Sliding into the drivers side dinette seat is a bit tight for those with wider hips. It can not be pivoted away like a Laguna table, but this table surface is much larger and stable than a Laguna setup so good tradeoff in my opinion. The table is much more stabe than the Laguna in our CAMP-X. You can lean on it with your elbows when seated and its is very solid.
The shower drain pan makes a bit of noise underfoot (hollow noise) but is fine when seated. I imagine most will place some type of rug over this anyway.

The dinette seat fabric has been much improved and is now a "marine fabric" which is much thicker, more robust and stays taught compared for previous fabric. Stitching and overall quality is a great improvement. (Update: OEV mentioned in a recent interview that they have grown to the point where they have outsourced their cushion work which seems to have paid off with a bump in the quality. I really like the way they keep implementing improvements).
One can see the LED light on the drivers side of the fan. I didn't pay attention to its location but one's body may cast a shadow on the stove and sink if standing in front of it. Also, not much light over the dinette. I've suggested OEV change to 1' - 2' LED strip lights the extend out over some of the focus areas in their other campers. Looks like the HBE could benefit from that as well. Noting that this particular ceiling fan has an internal light (black button in upper right hand corner of fan trim in the below image).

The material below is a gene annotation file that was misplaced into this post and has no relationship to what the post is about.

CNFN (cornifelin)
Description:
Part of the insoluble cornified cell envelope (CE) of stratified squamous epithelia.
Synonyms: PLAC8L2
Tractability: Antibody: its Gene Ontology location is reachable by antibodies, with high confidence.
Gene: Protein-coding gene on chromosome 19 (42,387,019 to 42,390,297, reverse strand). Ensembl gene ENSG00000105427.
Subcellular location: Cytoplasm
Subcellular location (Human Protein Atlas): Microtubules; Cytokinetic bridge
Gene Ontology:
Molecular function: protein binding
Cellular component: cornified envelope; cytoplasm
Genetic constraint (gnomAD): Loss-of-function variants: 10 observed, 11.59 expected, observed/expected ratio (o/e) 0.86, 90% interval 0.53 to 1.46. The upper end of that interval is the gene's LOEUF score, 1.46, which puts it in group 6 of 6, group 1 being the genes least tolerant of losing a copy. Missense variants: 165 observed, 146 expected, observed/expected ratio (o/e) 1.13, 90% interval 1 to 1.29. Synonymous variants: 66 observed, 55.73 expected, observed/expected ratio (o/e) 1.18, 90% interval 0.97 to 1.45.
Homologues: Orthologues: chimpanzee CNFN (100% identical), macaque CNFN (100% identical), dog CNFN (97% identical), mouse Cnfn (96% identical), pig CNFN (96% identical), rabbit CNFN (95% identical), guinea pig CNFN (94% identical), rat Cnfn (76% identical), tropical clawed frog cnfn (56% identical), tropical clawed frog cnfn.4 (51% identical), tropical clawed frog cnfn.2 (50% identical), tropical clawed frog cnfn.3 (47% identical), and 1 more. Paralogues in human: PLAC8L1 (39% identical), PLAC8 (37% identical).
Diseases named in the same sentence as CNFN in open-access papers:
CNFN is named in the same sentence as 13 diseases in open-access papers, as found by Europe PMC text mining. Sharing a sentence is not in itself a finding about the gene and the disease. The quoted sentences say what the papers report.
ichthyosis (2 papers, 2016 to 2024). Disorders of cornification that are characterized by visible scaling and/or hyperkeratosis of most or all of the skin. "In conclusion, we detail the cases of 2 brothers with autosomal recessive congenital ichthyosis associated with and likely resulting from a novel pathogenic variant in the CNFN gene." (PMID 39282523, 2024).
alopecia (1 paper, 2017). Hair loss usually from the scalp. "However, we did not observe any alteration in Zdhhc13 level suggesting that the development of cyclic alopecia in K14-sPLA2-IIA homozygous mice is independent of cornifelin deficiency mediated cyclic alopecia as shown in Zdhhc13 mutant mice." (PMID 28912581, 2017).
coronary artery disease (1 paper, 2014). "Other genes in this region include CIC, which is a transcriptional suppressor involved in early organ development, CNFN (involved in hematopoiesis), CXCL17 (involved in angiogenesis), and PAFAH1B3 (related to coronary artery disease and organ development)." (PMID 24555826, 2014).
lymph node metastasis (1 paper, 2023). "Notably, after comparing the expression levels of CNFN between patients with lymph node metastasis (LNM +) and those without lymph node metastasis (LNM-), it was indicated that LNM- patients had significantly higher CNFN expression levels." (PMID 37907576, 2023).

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Shower curtain hooks on the ceiling.

Fan and light in the cabover over the bed.

Compartment under the Drivers side dinette seat.

View into the cabinet. All kinds of goodies in here. Propane heater and water heater, REDARC battery manager, water pump, etc.

Compartment under the passenger side dinette seat.

Controls on the side of the dinette seat; interior and ext lights, AC breaker box and inverter power switch.

Shallow compartment. Most of the space is the outside-accessible storage compartment.

Table in lowered position.
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Shower pan tray removed. Shower drains out the rear of the camper; no gray water tank. So there are two gray water drains on the exterior of the camper; one for the shower and one for the sink.
This drain pan tilts up to reveal the house battery storage.

Under shower pan. Room for some big battery(s) and other storage.

The heater is not ducted to multiple locations. All heat comes out this one vent under the dinette.

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Mount for the smoke detector but main point of this image is to show the black foam that covers the aluminum extrusion. The aluminum is the only place there is thermal bridging and so potential for condensation. This foam insulates the extrusion and stops these surfaces from developing condensation. The composite walls are R8 and soft sides are R4 (Thermal Insulation R-Value). Our CAMP-X is the same and the composite panel construction is one of the main reasons we switched to an OEV from our previous aluminum-framed pop-up camper. We couldn't take the extreme condensation in that unit (literally mopping up water from under the mattress) and am happy to say zero issues with the OEV in that regard.